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AURIELA'S BLOG

Forgiving and Forgetting are Not the Same.

July 23, 2016

When I talk about forgiveness, publicly from stage, or privately in a one-to-one conversation, the questions I hear are often the same.

 

“Why should I bother to forgive, when I have forgotten all of it long ago?”

“I haven’t even thought about the past in years. Why should I open that cesspool, drag it all back up, get upset all over again just so I can now forgive…????”

 

"Forgive??? Who should I start with? It took too long to just forget it all. There is no way I am going back to even thinking about this person!"

Here is my response:

If the first thing that came to mind when you thought about who and what to forgive was one particular person, pay attention.

This is where you need to start. 

An example from my own life.

Years ago, at a time of my divorce from my then husband, I was taking a close look at all the men in my life and how they had affected me.

I met the man I was now divorcing when I was 17, so there hadn’t been that many “men” to go through. One was my father. Another one - my step-father.

The step-father used to be the bane of my adolescence. I hated him with passion and when I was 19, old enough to stand up to him, I simply stopped talking to him. I hadn’t spoken to him since and by the time of my divorce the man had been long dead.

Never underestimate the power of denial.

 

I shoved the memories of my step-father so far down that I honestly could not remember a thing about what once had caused me many a sleepless night.

There is nothing to look at, I said to myself, trying to avoid “opening that cesspool” for a bit longer. But I knew better by then. And so I called my high school girlfriend who used to be around our family a lot and knew that abusive man well.
“What did he used to do?” I asked her. “Help me remember.”

She paused, thought about it and then she quoted him. Who could ever forget his insidious, demeaning words? I did. Because I had to. So I could survive the insult and humiliation and move on. Cutting him out of my life by refusing to speak with him was brilliant. He backed off and left me alone.

 

Forgetting it all for a long, long, long time had "worked" as well. I wasn't ready to deal with it and didn't have the necessary understanding. Except that unresolved memory, that anger and pain, combined with other things “men-related” and also “forgotten” had landed me in a marriage that was now falling apart, for which I was just as responsible as my soon to be ex-husband.

 

So did my step-father's impact on me really end when I was 19 and had finally stopped talking to him? Or did it end for real when, after my girlfriend had helped me remember, and I, an adult woman and a mother, was finally ready to go back to that memory, feel it, understand it, and - forgive?

 

Forgive that lost, crazy man, an alcoholic, whose abusive mother was born in a Siberian prison. Forgive that angry, raging World War II veteran who in turn became my own domestic horror.

And so I forgave him for what he had become as a result of whatever it was that had happened to him in his past.

 

No, I didn’t make what he did OK, but it helped me to let go, that’s all.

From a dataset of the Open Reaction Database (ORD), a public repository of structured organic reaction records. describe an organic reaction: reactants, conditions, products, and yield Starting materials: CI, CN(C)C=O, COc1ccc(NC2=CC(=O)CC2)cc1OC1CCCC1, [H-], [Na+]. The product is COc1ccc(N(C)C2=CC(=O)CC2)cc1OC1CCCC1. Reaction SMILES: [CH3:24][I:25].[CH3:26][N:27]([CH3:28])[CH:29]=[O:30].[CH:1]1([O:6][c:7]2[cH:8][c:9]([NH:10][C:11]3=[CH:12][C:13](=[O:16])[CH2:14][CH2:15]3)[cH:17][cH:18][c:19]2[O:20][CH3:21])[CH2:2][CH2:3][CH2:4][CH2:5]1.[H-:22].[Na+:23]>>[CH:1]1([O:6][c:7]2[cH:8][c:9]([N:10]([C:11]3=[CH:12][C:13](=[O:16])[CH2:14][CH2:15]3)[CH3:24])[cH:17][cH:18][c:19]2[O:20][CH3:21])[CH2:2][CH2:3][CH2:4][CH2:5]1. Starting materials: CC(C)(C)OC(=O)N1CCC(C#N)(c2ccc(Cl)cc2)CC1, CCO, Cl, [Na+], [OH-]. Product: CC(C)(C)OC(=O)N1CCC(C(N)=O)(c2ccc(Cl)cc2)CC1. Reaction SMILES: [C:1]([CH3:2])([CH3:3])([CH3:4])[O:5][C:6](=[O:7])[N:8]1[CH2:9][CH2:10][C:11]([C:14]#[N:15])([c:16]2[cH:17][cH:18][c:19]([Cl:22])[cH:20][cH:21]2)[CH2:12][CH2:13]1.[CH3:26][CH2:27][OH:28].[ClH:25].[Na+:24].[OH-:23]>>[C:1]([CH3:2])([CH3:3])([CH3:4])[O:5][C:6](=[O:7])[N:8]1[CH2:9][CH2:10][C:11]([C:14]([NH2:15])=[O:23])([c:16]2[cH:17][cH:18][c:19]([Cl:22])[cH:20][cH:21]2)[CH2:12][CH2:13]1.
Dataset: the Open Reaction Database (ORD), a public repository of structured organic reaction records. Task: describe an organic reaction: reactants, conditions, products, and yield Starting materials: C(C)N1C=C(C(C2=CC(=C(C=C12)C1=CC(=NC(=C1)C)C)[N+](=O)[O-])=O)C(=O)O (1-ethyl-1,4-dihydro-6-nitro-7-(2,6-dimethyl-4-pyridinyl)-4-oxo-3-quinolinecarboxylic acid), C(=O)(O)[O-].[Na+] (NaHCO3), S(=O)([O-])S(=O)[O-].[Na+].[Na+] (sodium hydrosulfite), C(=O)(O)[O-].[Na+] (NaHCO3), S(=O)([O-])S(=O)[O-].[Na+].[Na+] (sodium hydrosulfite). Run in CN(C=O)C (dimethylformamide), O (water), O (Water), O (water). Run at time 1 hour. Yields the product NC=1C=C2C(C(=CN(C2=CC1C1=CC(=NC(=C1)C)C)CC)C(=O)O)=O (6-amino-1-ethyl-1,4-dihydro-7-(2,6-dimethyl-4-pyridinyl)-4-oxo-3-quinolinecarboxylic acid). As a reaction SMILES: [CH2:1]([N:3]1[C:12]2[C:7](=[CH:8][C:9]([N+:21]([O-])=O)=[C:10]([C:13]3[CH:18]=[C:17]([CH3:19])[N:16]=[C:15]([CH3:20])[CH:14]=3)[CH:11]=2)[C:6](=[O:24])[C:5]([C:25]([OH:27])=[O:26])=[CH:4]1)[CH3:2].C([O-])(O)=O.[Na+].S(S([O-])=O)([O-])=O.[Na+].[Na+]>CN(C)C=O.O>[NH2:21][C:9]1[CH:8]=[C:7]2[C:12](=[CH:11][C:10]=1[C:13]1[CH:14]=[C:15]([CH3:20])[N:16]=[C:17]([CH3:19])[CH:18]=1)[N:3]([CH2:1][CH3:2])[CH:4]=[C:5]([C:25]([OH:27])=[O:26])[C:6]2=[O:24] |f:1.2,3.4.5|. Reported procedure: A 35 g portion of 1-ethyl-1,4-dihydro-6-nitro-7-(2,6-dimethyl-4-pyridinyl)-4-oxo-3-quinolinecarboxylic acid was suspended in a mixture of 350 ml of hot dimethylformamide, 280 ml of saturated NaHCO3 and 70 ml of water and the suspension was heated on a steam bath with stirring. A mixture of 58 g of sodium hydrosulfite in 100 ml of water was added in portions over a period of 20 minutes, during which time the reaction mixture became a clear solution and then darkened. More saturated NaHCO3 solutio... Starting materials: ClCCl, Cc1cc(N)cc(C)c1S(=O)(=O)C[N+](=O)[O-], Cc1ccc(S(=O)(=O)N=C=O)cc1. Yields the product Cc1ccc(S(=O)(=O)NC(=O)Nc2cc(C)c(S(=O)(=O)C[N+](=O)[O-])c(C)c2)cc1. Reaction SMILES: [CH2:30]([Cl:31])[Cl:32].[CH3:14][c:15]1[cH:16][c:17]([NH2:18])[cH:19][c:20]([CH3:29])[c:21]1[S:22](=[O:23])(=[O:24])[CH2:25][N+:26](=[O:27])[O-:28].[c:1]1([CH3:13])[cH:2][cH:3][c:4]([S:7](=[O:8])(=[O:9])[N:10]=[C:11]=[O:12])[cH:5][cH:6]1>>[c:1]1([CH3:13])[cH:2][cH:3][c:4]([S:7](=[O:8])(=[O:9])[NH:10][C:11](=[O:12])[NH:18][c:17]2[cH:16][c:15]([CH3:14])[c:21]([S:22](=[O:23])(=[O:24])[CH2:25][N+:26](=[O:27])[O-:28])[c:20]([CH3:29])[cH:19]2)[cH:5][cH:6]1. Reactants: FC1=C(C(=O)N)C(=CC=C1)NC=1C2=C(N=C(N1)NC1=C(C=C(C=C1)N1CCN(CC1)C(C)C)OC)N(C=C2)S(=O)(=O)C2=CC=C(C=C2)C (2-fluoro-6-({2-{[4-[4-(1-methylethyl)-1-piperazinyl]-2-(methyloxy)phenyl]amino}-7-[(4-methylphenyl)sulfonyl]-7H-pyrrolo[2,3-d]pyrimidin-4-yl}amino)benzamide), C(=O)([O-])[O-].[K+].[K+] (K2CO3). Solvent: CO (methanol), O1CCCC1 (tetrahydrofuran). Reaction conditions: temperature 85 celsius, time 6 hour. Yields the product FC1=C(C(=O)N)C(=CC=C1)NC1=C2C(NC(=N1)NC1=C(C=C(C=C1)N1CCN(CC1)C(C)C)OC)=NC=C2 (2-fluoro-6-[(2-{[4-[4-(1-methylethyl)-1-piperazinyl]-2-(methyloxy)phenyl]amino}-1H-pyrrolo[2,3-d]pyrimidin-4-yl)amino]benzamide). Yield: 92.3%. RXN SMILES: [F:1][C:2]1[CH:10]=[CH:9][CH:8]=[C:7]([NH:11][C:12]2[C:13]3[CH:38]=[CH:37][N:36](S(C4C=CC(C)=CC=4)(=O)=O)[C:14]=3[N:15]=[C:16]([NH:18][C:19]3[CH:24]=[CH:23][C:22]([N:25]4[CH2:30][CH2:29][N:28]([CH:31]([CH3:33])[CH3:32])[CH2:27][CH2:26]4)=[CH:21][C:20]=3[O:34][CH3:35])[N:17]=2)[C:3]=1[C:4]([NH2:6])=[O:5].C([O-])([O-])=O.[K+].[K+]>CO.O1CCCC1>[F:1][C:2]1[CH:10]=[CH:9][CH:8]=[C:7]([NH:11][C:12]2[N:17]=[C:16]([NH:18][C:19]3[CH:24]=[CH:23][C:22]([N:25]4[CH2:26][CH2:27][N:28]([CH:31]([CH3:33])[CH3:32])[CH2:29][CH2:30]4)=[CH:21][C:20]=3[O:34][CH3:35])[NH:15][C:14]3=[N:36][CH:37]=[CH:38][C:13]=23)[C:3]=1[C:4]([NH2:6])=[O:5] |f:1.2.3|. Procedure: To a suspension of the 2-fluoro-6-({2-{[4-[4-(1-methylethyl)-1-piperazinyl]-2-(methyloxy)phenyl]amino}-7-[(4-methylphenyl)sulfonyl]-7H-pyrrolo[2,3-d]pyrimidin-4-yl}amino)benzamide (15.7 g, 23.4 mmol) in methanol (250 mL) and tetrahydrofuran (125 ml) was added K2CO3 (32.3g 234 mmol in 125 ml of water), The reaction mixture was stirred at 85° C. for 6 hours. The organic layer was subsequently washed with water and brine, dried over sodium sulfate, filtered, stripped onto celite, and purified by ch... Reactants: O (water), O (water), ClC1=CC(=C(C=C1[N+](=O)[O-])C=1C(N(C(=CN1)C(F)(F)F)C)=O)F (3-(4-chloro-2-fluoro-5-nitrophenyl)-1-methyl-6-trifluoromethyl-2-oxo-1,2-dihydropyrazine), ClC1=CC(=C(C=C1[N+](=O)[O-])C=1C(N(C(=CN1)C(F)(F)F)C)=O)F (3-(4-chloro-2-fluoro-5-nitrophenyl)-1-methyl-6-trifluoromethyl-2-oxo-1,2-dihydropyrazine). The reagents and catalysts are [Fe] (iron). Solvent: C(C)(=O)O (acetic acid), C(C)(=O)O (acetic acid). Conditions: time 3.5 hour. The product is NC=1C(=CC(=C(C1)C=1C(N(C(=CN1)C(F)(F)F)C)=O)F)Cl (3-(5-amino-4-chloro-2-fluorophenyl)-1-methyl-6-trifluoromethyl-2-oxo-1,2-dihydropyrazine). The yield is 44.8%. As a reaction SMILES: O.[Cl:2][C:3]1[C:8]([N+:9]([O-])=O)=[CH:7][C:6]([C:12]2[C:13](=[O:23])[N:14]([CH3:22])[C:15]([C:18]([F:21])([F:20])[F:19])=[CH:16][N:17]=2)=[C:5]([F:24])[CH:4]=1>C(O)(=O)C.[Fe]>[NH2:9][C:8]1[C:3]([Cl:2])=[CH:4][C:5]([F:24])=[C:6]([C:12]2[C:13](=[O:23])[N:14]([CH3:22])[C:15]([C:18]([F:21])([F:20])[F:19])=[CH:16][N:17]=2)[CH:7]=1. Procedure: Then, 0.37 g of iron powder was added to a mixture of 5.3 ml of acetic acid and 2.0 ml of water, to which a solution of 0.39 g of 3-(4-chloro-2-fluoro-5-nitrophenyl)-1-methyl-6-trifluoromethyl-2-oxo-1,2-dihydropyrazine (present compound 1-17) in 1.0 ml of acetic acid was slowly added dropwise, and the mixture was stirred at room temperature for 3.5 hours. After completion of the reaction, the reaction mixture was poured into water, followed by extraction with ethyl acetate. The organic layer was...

And I also forgave ME - for all the doubt, all the “if only-s”, all the excuses and blame, for not wanting to deal with this for so long, and telling myself that I didn't need to and that I was OK.


And guess what? If you ask me now to recount what was it that I forgave him for, I still won’t remember much. Only this time it is not out of denial. This time it is truly gone. I have long been free of all that past.

With that healing came many gifts. Greater success, deeper peace, and eventually, happiness in love.

Had I not forgiven all those “other men” starting with father and moving down the line, I would not have been able to create the relationship I have now.
I would still be looking, still repeating the same mistakes.

And oh yes, one more thing. My health now is a hundred percent better than it was 20 years ago.

Think about it.

Forgetting and forgiving are not the same.
Denying the pain and pushing it deep down is very different from letting go and walking away free.

Denial is a powerful mechanism and it helped us survive a lot of things. But it doesn’t work long term. It can’t. What we have not healed and released sits deep inside us and continues its destructive work.

It becomes our internal terrorist. Why? Because you never know when and where it will strike.

What else will it destroy, as we act unconsciously, out of habit and impulse? Another relationship? Another job? Another dream?
Or will it be our health this time? The pain of the heart surfacing as a stroke? A heart attack? A damaged liver or cancer?

 

 Here is a good tip.

 

If you get upset and angry just remembering something, or if you find yourself suddenly getting sleepy, lethargic, uninterested or defensive when someone suggests to you that perhaps there are things you need to forgive – pay attention. It is your first clue. 

Watch the video where I talk about why we should forgive. It is on my website http://PowerOfThePossible.com and also on YouTube. It covers a lot: The Controversy of Forgiveness, the difference between Forgiveness and Reconciliation, and much more.

 

You can also download the 2 Forgiveness meditations I have recorded. They too are on my website.

They are my gift to you that I am passing forward because I too have received them as a gift.

 

 

 



 

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